By David Greaves
(Note: This column has been corrected due to a misattributed quote and includes the administration’s responses to questions.)
Despite efforts by the de Blasio Administration, the legacy of racism continues to cause New York City to spend its money in a way that is grotesquely unequal; promoting segregation, gentrification, poverty, crime, broken lives and lost futures. The accompanying illustrations show that African-Americans and Hispanics, representing over 50% of the population, together received less than 1 (one) % of the vendor spending in 2016. The city actually spends more with Black and Hispanic firms than calculated here, but the percentage of the NYC budget spent with Black and Hispanic firms that we do know about is a civic crime, and if the $16 billion ten-year plan for MWBE spending were for them alone, then we would be impressed. However, at the current Black and Hispanic share of the program, it is only promising a policy of an ever-increasing pie flaking off larger crumbs than before.
Last year, Comptroller Scott Stringer issued “Making the Grade”, a report on the progress the city was making in the area of MWBEs. The report contained a number of recommendations such as enforcing the requirement that prime contractors report on the subcontractors they actually use, and that non-mayoral agencies be subject to all of the M/WBE reporting requirements. It was a call for accountability throughout the purchasing chain. Since then, the Small Business Services say, “From the beginning of this administration, we noticed that prime contractor utilization of the Payee Information Portal was low. This is also why the comptroller, in his own report, acknowledged that his data was incomplete and provided an inaccurate picture of the M/WBE subcontracting landscape. Utilization of the Payee Information Portal did not provide an accurate picture of the utilization of M/WBEs. However, we have seen utilization of the Payee Information Portal, along with utilization of M/WBEs, increase each fiscal year since the beginning of this administration. This requirement continues to be enforced”.
More hope is pinned to the state increasing to $200,000 the discretionary “small purchase” orders which would be impactful, as are the outreach efforts the administration is already making through the SBS program.
We also asked SBS if there was an effort to have the non-mayoral agencies, including the New York City Housing Authority, the School Construction Authority and the Department of Education, subject to the parameters of LL 1. They responded, “As agencies under the jurisdiction of both federal and state laws, agencies like NYCHA, the SCA and the DOE have different M/WBE legal requirements. Recognizing this, the administration implemented the OneNYC Plan for M/WBEs which goes above and beyond LL1 to provide reporting structures and M/WBE accountability to such city-affiliated entities. For the first time ever, the city is capturing and reporting on contract awards to M/WBEs at these agencies”.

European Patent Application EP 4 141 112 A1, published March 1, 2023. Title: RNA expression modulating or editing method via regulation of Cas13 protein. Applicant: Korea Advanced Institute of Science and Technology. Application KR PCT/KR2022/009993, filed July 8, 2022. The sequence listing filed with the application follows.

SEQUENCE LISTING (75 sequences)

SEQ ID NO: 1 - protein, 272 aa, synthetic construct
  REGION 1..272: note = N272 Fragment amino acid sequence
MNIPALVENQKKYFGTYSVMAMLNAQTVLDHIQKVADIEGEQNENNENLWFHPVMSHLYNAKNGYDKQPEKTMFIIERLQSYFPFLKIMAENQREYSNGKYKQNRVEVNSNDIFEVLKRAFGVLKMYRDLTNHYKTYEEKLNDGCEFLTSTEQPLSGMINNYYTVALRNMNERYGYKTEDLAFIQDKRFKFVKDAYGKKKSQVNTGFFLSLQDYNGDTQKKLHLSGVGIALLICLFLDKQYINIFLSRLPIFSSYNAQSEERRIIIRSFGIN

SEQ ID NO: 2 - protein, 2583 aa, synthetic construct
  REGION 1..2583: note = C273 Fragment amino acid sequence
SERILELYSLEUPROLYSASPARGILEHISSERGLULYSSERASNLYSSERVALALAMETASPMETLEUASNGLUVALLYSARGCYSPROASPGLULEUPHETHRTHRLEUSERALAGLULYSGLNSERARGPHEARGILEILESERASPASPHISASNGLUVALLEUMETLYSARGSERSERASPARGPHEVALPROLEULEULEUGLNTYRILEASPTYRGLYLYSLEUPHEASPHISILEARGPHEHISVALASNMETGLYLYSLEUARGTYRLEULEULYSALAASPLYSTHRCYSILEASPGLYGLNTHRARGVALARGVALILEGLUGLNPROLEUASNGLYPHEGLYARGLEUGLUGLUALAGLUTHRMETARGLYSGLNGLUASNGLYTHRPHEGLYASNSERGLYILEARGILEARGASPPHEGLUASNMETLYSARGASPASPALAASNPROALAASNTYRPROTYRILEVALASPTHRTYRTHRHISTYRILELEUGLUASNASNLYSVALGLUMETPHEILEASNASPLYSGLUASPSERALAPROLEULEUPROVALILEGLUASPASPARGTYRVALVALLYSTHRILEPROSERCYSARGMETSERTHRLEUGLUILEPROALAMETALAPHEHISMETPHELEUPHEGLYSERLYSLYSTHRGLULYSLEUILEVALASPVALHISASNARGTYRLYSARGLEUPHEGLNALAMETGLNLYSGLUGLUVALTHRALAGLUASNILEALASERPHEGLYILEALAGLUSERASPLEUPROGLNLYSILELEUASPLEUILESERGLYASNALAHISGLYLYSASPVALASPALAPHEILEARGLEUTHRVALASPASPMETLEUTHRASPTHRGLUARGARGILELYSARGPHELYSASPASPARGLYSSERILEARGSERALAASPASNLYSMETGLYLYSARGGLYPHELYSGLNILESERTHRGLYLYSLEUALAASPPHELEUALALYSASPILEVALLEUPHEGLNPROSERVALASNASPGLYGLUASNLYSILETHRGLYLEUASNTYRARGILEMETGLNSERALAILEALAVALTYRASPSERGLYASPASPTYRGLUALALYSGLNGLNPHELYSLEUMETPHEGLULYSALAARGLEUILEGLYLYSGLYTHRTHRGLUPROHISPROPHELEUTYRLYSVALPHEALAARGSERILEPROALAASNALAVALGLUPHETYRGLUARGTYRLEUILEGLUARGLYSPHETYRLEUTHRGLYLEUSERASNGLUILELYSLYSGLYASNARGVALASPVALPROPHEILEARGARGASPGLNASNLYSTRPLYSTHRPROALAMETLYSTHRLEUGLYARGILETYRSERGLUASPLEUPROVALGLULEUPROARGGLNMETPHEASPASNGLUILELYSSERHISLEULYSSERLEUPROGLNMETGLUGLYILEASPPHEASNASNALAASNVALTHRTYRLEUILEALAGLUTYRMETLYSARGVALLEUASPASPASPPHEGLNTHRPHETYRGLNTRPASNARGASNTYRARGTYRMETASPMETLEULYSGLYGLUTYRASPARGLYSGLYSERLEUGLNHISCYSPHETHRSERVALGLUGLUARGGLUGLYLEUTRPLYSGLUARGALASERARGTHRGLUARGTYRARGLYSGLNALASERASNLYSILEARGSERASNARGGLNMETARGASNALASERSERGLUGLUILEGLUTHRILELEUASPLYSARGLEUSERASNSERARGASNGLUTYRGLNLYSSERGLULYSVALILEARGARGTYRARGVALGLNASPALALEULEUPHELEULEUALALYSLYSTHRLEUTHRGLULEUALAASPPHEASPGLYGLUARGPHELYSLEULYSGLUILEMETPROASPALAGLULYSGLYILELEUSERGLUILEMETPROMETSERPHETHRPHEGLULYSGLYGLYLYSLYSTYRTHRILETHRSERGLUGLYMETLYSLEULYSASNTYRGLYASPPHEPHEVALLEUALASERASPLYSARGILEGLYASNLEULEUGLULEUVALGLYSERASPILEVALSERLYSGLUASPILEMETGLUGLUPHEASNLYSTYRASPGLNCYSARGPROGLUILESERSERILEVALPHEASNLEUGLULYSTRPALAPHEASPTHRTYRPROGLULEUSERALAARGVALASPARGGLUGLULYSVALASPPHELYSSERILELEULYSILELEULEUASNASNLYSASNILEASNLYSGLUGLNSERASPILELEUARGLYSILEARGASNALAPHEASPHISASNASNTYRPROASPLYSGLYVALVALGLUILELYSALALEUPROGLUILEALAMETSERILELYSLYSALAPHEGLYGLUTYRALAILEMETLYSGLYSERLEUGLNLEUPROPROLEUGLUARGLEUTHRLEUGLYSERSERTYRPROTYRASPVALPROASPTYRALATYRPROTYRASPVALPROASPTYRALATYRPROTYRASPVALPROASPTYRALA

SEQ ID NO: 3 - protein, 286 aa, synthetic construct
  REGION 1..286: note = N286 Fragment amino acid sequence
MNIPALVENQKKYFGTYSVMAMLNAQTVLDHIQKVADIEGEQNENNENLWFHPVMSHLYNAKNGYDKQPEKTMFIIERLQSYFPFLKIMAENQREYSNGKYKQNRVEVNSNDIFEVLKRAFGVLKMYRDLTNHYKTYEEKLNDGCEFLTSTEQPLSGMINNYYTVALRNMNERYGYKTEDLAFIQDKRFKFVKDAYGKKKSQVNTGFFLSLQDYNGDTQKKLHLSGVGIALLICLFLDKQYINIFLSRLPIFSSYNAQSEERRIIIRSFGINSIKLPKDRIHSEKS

All of these actions, while good for small businesses, can only be seen as the very first steps in a long journey to vendor equality and achievement of full economic rights.
We asked the comptroller and Small Business Services if it is possible for the share of public spending with Black and Hispanic businesses to ever look more like the Black and Hispanic percentages in the population. If not, why not, and if so, what would have to be done, over what period of time, to make that happen? Comptroller Stringer issued a statement saying: “Every M/WBE firm in our city deserves a chance to compete for their fair share of the city’s $14 billion procurement budget. But too many M/WBE firms are stuck in first gear when it comes to competing for large contracts. That’s why we must empower all business owners by ensuring prime vendors use M/WBE subcontractors, pay them on time and support their growth. With a level playing field, more African-American and Hispanic business owners can bid on and win contracts which promotes competition, creates more jobs and grows our economy in all five boroughs.”
SBS responded by saying: “There are many successful minority and women-owned businesses for whom selling to government is not part of their growth plan.”
Will it ever be possible for the share of public spending with Black and Hispanic businesses to ever look more like the Black and Hispanic percentages in the population? Not the way the city calculates it, no. The goal is not to increase spending to approximate population percentage, the goal is to decrease “disparity”. The “Making the Grade” report describes the disparity discovery process this way: “Disparity Studies are commissioned by an agency to determine if there is disparity between the availability of firms owned by minorities and women in a market area and the utilization of those firms by an agency.” Does this mean that if there are no Black or Hispanic firms available for the contract then there is no disparity? Or, if there are 2 Black and Hispanic firms of 100 industry-wide, and both are being used, then again is there no disparity measured? We’ve asked SBS for a clarification.
What we are certain what has to be done is that we have to insistently invest in widening the horizons of our young people and expanding the universe of Black and Hispanic businesses if we are to have any hope of having the economic engine of New York be a positive force for all.